Annabella (1909–1996)

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Annabella (1909–1996)

French actress. Born Suzanne Georgette Charpentier in La Varenne-Saint-Hilaire, near Paris, France, on July 14, 1909; died on September 18, 1996, in Neuilly-sur-Seine, France; daughter of a publisher; married Jean Murat (an actor; divorced); married Tyrone Power (an actor), in 1939 (divorced 1948); children: (first marriage) Anna Murat (who was married to German actor Oskar Werner).

Selected filmography:

Napoleon (1926); Maldone (France, 1928); Le Million (1931); Un Soir de Rafle (France, 1931); Paris-Mediterranée (France, 1932); La Quatorze Juillet (July 14th, France, 1933); La Bataille (France, 1933); Caravan (United States, 1934); L'Equipage (Flight into Darkness, France, 1935); Veille d'Armes (1935); La Bandera (Escape from Yesterday, France, 1935); La Citadel du Silence (The Citadel of Silence, France, 1937); Under the Red Robe (1937); Dinner at the Ritz (1937); Wings of the Morning (1937); Hôtel du Nord (France, 1938); The Baroness and the Butler (United States, 1938); Suez (United States, 1938); Bridal Suite (United States, 1939); Tonight We Raid Calais (United States, 1943); Bomber's Moon (United States, 1943); 13 Rue Madeleine (United States, 1947); Dernier Amour (France, 1949); Don Juan (Spain, 1950).

In 1926, Annabella made her film debut at 16 with a small role in Abel Gance's Napoleon. Her first break came in 1931, when she was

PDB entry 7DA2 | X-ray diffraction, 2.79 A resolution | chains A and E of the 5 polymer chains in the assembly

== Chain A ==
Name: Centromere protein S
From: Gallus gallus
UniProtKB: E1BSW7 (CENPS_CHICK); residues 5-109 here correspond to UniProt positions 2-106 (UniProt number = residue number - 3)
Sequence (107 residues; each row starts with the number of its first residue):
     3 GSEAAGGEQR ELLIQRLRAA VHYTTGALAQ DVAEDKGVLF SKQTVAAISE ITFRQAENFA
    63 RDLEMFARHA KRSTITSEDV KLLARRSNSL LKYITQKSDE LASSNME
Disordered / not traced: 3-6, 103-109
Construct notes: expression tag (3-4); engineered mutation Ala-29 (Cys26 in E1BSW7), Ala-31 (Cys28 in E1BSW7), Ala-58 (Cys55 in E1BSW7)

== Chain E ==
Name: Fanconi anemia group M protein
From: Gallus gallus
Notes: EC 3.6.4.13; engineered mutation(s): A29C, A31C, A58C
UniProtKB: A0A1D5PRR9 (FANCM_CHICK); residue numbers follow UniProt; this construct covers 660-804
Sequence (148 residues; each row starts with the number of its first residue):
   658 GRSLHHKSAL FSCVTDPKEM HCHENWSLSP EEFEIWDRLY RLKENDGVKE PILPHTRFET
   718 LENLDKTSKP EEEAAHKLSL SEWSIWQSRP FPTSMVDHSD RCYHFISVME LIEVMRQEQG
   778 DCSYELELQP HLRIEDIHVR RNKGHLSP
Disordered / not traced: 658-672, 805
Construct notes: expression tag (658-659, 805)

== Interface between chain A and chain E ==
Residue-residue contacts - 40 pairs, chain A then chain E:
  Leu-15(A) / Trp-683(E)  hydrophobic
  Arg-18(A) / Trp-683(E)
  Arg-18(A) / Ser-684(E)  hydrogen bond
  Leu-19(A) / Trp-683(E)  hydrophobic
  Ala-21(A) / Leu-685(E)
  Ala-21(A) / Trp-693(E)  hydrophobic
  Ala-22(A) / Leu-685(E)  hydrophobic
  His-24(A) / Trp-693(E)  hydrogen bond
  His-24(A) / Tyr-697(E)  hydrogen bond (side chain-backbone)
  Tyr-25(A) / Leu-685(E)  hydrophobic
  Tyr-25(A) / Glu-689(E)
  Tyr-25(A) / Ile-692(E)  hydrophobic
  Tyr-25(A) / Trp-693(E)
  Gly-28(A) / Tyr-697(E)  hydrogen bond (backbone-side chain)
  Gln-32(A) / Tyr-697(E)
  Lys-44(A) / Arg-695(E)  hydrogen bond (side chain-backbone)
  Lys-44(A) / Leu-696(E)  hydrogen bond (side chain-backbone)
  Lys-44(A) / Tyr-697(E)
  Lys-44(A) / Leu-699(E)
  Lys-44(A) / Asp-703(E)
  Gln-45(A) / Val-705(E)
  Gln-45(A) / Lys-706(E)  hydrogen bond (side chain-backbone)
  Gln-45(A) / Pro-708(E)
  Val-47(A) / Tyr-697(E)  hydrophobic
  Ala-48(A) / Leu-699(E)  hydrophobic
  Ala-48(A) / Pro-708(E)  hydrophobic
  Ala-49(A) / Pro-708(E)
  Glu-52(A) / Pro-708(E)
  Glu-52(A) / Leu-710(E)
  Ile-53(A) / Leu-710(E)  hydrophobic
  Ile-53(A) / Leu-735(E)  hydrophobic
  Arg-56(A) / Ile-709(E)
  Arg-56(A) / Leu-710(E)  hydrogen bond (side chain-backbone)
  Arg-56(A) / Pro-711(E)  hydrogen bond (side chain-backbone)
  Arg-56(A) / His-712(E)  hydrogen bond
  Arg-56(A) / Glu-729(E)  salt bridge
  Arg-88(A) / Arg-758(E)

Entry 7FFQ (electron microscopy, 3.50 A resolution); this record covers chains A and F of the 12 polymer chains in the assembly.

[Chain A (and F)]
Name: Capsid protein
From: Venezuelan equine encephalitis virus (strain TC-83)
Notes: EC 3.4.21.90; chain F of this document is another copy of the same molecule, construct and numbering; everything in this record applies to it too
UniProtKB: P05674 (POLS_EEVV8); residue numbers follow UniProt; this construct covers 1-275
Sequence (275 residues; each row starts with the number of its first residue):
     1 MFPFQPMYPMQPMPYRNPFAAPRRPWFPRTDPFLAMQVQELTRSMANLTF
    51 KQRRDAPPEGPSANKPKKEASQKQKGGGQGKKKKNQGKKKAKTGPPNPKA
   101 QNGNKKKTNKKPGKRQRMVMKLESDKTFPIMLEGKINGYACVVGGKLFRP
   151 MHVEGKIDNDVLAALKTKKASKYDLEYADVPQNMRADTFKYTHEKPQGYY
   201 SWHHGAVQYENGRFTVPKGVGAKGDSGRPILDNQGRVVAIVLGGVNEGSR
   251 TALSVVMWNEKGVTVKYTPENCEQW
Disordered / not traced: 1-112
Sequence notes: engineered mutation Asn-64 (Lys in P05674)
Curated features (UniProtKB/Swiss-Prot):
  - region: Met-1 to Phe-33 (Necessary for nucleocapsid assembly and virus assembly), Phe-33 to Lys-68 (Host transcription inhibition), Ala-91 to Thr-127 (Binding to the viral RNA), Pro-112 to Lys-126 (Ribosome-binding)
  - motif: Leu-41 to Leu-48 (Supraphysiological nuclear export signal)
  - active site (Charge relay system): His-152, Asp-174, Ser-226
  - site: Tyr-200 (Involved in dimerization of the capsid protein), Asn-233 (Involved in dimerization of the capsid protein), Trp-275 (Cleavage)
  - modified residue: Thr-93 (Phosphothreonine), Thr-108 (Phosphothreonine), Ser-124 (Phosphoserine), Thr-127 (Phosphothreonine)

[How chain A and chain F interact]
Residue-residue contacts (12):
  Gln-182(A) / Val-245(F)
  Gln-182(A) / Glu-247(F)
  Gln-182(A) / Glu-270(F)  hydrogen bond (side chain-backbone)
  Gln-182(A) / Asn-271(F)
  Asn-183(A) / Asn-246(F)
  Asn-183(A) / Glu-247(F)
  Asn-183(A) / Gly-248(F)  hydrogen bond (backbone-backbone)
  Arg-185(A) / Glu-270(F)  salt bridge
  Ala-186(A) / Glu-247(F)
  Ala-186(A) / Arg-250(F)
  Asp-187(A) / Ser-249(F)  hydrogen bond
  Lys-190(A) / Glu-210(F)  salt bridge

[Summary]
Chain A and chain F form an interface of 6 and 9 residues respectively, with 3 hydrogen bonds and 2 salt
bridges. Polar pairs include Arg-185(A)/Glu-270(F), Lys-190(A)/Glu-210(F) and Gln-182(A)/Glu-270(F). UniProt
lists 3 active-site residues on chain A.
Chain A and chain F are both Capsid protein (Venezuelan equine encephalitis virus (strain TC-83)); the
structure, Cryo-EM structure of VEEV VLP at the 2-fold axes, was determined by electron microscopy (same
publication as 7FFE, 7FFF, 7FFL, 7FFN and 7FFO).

hired by René Clair for the lead in his Le Million, because, he said, she bore a striking resemblance to silent star Bessie Love . Annabella was featured once again in his 1933 movie La Quatorze Juillet (July 14th). In 1935, by then one of France's most celebrated young performers, she was voted best actress at the Venice Biennale for her performance in Veille d'Armes. She journeyed to England for three movies in 1936: Under the Red Robe, Dinner at the Ritz, and the first color film made in Britain, Wings of the Morning (all released in 1937).

By the late 1930s, Annabella was one of the most sought-after actresses in continental filmmaking, working in Britain, France, Hungary, Germany, and Austria. Though Hollywood beckoned, it offered her little. She interspersed her Los Angeles sojourns with stage work, appearing in Chicago in Blithe Spirit and on Broadway in Jacobowsky and the Colonel (1944) and Jean-Paul Sartre's No Exit (1946), which was directed by John Huston. Following her divorce from Tyrone Power in 1948, she returned to Europe to nurse her mother. She then retired to her farm in the French Pyrenees and volunteered for prison welfare work.


Lamparski, Richard. Whatever Became of …? 1st and 2nd Series. NY: Crown, 1967.

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